• The cockpit fittings have been installed,
  • The windshield has been manufactured and installed,
  • All the tailplane components (for both Tipsy) have been either repaired or manufactured and fabric covered,

As always, the pictures speak by themselves.

A spare wing is being repaired to be used as a replacement for the badly broken original wing,
Fuselage-wing mating is being carried on, allowing the manufacture of the wing fillet.

(February 2007)

A few pictures of the latest restoration news. Work completed on Tipsy G-AFRV so far :
  • The fuselage is now finished and ready for fabric covering,
  • The spare wing reparation is well advanced and will soon be finished,
  • various components (landing gear, cowlings, etc..) have been repaired.


(August 2007)

A few pictures of the latest restoration news. Work completed on Tipsy G-AFRV so far :
  • The fuselage is now fabric covered,
  • The spare wing is repaired and ready for fabric covering,
  • most of the components (landing gear, cowlings, etc..) have been repaired.


(December 2008)

Restoration on Tipsy G-AFRV is nearing completion:
  • The fuselage has been painted,
  • The spare wing and its ailerons has been fabric covered,
  • All the components (landing gear, cowlings, etc..) have been repaired.

Restoration of Tipsy G-AFJR has started, with the fuselage conmpletely stripped out to check damage and necessary repairs.


(December 2009)

One more year of hard work on the two Tipsy

Tipsy G-AFRV is now finished !

  • The wing has been painted,
  • All the components (landing gear, etc..) have been installed,
  • An engine has been purchased and refurbished
  • The necessary cowlings have been repaired or manufactured,
  • The complete aircaft has been assembled.

Work on the second Tipsy G-AFJR is well advanced

  • The wing and the fuselage are clean and ready for the many small repairs that will be needed,
  • The engine has been refurbished.

As always, pictures speak by themselves

(July 2011)

Finally an update about the Tipsy restoration that continue unabated despite various, no Tipsy related, problems encountered.

Once the completion of Tipsy G-AFRV restoration has been celebrated (see last picture of the December 2009 post), work continued on the second Tipsy: G-AFJR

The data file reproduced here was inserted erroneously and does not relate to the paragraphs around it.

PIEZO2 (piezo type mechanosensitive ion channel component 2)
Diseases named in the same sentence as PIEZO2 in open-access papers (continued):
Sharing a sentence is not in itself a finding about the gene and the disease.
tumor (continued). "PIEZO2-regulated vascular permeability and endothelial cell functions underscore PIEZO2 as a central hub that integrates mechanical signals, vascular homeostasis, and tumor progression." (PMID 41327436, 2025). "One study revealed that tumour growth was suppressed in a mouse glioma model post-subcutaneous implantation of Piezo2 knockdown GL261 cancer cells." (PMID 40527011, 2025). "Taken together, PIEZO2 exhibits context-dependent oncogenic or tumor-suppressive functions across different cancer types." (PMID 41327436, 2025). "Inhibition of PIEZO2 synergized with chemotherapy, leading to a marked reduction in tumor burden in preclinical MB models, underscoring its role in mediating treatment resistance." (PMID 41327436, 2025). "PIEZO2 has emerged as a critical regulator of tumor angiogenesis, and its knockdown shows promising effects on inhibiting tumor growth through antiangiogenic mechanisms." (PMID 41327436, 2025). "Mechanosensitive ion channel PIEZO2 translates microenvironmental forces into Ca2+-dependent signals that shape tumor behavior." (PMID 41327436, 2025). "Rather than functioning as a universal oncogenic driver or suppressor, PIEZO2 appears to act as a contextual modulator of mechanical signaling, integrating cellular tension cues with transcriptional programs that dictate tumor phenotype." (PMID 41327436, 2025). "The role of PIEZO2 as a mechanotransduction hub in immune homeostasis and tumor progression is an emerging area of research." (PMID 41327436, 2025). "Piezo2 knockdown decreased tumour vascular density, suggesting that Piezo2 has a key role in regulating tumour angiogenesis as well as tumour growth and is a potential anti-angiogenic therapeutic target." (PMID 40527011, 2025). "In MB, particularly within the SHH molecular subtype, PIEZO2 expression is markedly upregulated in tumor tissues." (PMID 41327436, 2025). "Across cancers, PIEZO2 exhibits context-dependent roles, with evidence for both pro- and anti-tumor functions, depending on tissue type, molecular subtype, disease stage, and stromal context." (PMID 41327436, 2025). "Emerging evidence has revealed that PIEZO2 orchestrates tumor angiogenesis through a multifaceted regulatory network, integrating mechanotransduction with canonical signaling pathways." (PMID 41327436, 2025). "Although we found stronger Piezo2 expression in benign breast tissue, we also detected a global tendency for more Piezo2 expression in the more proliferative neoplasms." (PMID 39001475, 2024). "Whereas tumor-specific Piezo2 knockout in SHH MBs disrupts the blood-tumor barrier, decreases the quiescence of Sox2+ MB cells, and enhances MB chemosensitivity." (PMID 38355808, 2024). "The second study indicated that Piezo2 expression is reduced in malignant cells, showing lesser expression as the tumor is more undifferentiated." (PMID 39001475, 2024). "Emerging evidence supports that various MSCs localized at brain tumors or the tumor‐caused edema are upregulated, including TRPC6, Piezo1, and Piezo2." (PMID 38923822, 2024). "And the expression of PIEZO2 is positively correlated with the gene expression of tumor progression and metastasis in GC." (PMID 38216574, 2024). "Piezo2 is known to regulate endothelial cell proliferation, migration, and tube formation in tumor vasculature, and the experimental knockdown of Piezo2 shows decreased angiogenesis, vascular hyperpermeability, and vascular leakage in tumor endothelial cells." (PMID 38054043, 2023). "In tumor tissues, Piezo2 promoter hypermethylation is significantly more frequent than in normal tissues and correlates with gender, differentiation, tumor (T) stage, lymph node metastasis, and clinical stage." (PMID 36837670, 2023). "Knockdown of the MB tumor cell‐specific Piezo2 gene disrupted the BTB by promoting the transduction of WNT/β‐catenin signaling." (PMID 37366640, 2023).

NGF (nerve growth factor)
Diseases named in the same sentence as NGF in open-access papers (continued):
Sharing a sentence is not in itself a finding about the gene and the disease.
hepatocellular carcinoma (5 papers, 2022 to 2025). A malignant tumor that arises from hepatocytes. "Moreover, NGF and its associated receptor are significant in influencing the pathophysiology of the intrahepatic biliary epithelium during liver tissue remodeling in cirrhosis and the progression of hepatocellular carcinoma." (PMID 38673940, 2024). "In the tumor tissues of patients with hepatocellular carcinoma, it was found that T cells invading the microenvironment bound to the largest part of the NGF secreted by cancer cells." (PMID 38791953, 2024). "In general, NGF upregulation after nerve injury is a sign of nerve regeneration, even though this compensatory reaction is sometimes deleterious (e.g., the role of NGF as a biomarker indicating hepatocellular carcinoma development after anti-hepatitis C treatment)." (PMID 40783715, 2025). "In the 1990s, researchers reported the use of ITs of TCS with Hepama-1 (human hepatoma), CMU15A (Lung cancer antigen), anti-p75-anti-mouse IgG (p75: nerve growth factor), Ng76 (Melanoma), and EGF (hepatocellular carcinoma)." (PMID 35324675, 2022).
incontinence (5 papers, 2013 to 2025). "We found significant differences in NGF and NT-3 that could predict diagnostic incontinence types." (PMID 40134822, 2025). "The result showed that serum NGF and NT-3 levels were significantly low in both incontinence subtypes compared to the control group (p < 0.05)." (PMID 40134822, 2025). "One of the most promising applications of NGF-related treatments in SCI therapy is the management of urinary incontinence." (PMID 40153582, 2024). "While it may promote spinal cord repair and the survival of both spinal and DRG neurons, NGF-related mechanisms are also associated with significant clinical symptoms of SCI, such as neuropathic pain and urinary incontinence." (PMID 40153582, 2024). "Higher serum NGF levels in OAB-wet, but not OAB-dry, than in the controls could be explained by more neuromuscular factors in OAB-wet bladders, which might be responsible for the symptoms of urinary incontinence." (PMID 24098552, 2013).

• The wing has been fully repaired and is now fabric covered,
  • The fuselage as been repaired and fabric covered, the various ancillaries have been installed as well as the canopy whose plexi have been replaced.
  • The fuselage & the tailplane have just been painted

As always, pictures speak by themselves


And, in case you wanted to know more about Tipsy and all the nice planes he designed and constructed over the years, we just published a book on the subject !

Thanks to the huge amount of original documentation collected over the years and thanks to its personnal contact with the family, Vincent Jacobs was able to compile the most complete book ever published on the subject.

Your webmaster was quite busy for a while setting up the page layout , taking care of the graphic design, the line drawings and the translation.

The book will be distributed via the "Fonds Renard" ( All the details (price, contact, mode of payment) is available on their website or on the .

Press the cover picture to get a pdf sample of the book


Latest restoration news (December 2013)

The two Tipsy were supposed to be moved upstairs with the help of a crane.

The second Tipsy restoration completed and having no new of any crane coming, we decided to move it upstairs, where it had to be displayed, before assembly. The first Tipsy was disassembled and moved upstairs soon afterwards.

Even if both planes are “light” airplanes, it wasn't an easy task to move by hand cumbersome and heavy items like wings and fuselage upstairs! Despite the difficulties, the operation was completed without damage and the re-assembly of both planes was soon completed.

The second Tipsy restoration was then completed: installation of the engine, airscrew, cowlings, seats and exhaust.


Brussels Air Museum Restoration Society (BAMRS)